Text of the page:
4:34pm

Fri May 4, 2012
Regional Coverage

State aid for sewage problems in Syracuse

East Syracuse is getting some help from the state for a project it hopes will reduce sewage backups and run-off.

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4:32pm

Fri May 4, 2012
The Two-Way

23 Dead, 9 Hanged From Bridge In Nuevo Laredo, Mexico

Originally published on Fri May 4, 2012 6:24 pm

It has been a bloody day for the Mexican border-town of Nuevo Laredo. It started at dawn when 9 bodies were found hanging from a bridge of a major thoroughfare that connects Nuevo Laredo to Monterrey.

And as the day went by, the mutilated bodies of 14 others were found across the city.

El Universal, one of Mexico's largest dailies, reports:

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4:26pm

Fri May 4, 2012
Regional Coverage

A food co-op for Syracuse's south side

Ellen Abbott WRVO News

A food co-op is sprouting up in the middle of Syracuse's south side.  It's a way to bring fresh and healthy food to residents of a neighborhood that can't always get it.

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4:22pm

Fri May 4, 2012
National Security

At Sept. 11 Trial, Military Commissions Face Scrutiny

Originally published on Fri May 4, 2012 6:04 pm

In this photograph of a courtroom sketch, Khalid Sheikh Mohammed, charged with orchestrating the Sept. 11 attacks, attends a court hearing at Guantanamo in 2008. He's expected to appear in a military court Saturday.
Janet Hamlin AP

Khalid Sheikh Mohammed and four other men charged in the Sept. 11 attacks were supposed to be tried six years ago in a military tribunal created by the Bush administration.

But that system — which allowed hearsay evidence, among other things — faced questions about its fundamental fairness. When President Obama came into office, he put all the proceedings at Guantanamo on hold and asked that the commission system be revamped.

Since then, there has been an effort to make sure the trials at Guantanamo are credible, with both Congress and the Supreme Court weighing in.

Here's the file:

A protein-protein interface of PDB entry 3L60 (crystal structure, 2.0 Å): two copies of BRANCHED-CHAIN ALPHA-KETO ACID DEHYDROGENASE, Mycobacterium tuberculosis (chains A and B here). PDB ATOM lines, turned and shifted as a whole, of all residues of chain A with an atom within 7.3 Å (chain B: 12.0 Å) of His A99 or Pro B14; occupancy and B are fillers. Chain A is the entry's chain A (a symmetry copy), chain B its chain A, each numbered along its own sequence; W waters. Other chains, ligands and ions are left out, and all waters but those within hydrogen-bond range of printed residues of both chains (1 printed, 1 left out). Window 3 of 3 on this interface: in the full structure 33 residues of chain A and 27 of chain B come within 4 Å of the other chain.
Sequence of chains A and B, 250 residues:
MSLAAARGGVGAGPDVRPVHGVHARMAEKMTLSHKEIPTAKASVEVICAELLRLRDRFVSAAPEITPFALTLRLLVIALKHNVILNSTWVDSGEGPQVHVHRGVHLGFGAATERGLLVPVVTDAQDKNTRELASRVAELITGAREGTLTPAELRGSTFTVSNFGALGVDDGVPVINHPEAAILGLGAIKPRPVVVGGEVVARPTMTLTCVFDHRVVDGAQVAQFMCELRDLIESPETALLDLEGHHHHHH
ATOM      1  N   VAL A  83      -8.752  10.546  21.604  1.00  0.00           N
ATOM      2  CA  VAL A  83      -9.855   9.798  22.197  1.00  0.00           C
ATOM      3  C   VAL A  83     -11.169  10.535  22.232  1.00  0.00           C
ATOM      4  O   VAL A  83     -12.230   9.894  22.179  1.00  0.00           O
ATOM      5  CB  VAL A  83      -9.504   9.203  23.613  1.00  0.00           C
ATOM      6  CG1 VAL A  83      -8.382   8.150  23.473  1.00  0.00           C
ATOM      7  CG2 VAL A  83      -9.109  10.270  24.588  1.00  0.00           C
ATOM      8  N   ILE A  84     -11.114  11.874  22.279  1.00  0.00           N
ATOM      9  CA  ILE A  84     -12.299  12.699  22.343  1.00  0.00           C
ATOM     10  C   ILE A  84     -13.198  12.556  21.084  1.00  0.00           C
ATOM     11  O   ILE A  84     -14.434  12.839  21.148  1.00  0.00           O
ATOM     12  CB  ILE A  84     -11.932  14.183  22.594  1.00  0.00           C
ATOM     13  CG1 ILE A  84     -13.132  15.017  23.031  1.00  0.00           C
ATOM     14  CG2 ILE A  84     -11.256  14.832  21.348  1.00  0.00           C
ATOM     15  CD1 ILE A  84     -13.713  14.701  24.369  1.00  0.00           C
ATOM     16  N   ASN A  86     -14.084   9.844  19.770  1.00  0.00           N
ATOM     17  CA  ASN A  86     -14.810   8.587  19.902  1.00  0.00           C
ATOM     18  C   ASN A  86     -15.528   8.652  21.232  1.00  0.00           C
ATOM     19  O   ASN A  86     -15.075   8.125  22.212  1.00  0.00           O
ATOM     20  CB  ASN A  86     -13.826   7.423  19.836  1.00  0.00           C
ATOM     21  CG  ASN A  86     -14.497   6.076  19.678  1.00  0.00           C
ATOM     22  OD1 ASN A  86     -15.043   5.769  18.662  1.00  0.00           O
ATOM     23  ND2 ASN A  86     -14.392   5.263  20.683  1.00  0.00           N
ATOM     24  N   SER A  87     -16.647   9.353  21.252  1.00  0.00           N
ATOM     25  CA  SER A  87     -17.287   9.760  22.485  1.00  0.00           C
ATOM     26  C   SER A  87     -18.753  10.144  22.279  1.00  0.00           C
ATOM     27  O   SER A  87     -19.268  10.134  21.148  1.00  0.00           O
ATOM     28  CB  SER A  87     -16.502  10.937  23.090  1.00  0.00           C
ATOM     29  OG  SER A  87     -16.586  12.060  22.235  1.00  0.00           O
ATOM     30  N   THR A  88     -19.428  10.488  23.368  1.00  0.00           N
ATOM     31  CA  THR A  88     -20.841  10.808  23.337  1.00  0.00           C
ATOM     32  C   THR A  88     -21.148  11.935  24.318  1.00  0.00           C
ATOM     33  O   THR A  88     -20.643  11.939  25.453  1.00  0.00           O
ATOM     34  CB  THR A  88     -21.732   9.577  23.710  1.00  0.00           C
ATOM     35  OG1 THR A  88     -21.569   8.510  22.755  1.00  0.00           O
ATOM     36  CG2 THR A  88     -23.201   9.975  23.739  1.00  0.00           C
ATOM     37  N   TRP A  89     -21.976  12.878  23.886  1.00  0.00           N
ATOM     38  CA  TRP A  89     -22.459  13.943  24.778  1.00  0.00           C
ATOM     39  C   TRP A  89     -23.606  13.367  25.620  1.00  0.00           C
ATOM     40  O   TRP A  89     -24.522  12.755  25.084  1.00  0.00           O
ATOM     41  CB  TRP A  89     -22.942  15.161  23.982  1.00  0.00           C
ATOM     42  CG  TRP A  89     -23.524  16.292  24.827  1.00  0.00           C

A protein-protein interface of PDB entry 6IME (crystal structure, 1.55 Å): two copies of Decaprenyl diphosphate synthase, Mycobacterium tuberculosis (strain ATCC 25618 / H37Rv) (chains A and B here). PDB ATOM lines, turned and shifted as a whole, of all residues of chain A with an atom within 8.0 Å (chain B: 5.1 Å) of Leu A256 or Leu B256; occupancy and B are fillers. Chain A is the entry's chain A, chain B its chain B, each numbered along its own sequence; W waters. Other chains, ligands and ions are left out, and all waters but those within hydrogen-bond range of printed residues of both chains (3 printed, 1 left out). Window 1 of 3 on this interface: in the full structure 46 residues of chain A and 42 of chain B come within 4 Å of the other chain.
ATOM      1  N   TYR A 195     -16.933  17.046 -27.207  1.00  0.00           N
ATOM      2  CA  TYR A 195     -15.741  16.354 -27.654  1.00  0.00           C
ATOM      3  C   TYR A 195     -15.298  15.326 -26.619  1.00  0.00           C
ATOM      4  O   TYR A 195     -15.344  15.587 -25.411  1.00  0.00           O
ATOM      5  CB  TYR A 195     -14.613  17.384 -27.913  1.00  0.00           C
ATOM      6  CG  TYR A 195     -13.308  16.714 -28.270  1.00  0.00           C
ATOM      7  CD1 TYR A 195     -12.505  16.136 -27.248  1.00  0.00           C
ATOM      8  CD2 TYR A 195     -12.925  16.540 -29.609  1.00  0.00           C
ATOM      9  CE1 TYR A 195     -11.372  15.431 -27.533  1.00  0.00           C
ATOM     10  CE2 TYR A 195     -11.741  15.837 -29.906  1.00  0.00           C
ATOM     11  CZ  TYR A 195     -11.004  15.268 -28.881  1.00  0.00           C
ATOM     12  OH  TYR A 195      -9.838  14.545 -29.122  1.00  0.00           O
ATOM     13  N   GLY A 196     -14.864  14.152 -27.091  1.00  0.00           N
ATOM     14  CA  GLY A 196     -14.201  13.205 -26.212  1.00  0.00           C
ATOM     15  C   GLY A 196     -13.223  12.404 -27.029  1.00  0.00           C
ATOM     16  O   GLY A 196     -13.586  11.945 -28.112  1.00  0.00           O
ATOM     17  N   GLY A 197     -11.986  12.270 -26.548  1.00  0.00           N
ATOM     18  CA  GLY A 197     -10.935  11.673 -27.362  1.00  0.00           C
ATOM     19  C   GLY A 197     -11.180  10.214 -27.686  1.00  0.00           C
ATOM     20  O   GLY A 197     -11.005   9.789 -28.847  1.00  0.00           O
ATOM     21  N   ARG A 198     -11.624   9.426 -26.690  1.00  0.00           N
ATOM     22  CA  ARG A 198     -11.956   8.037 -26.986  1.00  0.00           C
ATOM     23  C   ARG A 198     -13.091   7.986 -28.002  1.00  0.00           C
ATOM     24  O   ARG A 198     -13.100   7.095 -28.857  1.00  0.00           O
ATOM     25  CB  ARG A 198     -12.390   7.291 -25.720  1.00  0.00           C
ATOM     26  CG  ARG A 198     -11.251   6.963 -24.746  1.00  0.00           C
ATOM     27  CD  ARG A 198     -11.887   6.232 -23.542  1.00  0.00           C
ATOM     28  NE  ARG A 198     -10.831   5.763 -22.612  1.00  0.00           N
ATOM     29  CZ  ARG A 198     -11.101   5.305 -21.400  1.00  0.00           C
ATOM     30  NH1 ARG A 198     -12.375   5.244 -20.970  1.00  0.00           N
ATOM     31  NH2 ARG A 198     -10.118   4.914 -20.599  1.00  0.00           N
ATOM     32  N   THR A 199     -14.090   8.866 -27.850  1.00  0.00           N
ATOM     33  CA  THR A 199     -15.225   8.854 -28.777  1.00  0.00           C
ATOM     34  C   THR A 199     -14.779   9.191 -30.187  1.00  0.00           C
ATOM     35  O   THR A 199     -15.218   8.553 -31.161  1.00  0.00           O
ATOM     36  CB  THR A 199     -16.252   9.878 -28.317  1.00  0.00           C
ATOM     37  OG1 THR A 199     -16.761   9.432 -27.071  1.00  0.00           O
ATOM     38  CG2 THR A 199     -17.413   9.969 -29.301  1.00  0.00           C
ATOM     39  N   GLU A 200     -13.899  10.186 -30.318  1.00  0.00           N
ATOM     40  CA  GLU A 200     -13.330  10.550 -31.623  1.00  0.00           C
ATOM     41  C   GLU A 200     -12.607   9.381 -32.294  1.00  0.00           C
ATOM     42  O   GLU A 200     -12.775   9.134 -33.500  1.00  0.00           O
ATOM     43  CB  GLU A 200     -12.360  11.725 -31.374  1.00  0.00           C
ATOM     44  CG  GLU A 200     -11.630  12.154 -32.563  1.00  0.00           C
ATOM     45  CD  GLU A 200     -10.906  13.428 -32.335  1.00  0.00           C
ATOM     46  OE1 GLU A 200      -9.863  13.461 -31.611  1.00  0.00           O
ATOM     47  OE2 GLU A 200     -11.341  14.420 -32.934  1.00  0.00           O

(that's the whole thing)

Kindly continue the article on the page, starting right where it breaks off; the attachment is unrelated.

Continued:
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4:17pm

Fri May 4, 2012
Middle East

Closing In On The Egyptian Presidential Elections

Originally published on Fri May 4, 2012 6:04 pm

Political tensions are rising in Egypt ahead of the presidential elections later in May. Deadly protests in the capital are jeopardizing the already fragile transition process that started a year ago after the ousting of former President Hosni Mubarak. Robert Siegel talks to Egyptian parliament member Amr Hamzawy for more.

4:17pm

Fri May 4, 2012
Movie Interviews

Actor Bill Nighy On Career, 'Marigold Hotel'

Originally published on Fri May 4, 2012 6:04 pm

Transcript

AUDIE CORNISH, HOST:

It's ALL THINGS CONSIDERED from NPR News. I'm Audie Cornish.

ROBERT SIEGEL, HOST:

And I'm Robert Siegel. Fans of British drama will find pleasure in a film arriving on these shores today. "The Best Exotic Marigold Hotel" follows a group of British retirees who move to India looking for a more affordable life.

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4:00pm

Fri May 4, 2012
Environment

Paul Roberts on the Campbell Conversations

Paul Roberts is an environmental journalist and the author of the widely acclaimed books "The End of Oil" and "The End of Food." In this conversation he relates the importance of a concept known as 'peak oil,' and considers possible bridge fuels to a new energy economy, including natural gas and nuclear power.

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3:49pm

Fri May 4, 2012
The Two-Way

'A Factor In A Much Larger Life': Debating Chen Guangcheng's Blindness

Originally published on Wed May 9, 2012 10:55 am

Chen Guangcheng at the U.S. Embassy in Beijing. This photo was released by the Embassy's press office.
Handout Getty Images

If you've been following the case of Chen Guangcheng, the activist looking to leave China for the U.S., there's one thing you probably know about him.

The fact that he's blind.

But is Chen's blindness central to his story – his political activism and the diplomatic dance he has set off?

"His blindness did not give him any particular bravery or insight," says Stephen Kuusisto, the author of two memoirs about being blind. "It is just a factor in a much larger life,"

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3:45pm

Fri May 4, 2012
Technology

Have You Friended Your Favorite Cause?

Originally published on Wed May 9, 2012 1:45 pm

Robin Roberts of Good Morning America talks with Facebook founder and CEO Mark Zuckerberg about Facebook's new tool that lets users share their organ donor status.
Rick Rowell AP

Hours after Facebook put out a call Tuesday for its users to register as organ donors, 6,000 people had already signed up. That's more than 15 times the number of people who normally register each day, according to Donate Life America, which is collaborating with Facebook.

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3:35pm

Fri May 4, 2012
Economy

'Dejected': Some Unemployed Give Up The Hunt

People wait at a job fair in New York City's Queens borough on Thursday. While millions of out-of-work Americans continue to seek employment, others have given up looking.
Spencer Platt Getty Images

The unemployment rate slipped a notch to 8.1 percent in April, but not because employers went on a hiring spree.

Instead, the jobless rate appeared to improve because fewer people were applying for positions. Last month, the civilian labor force shrank by 342,000 people.

Economists say many of those workforce dropouts were "discouraged" workers who moved to the sidelines after months, even years, of trying to nail down jobs.

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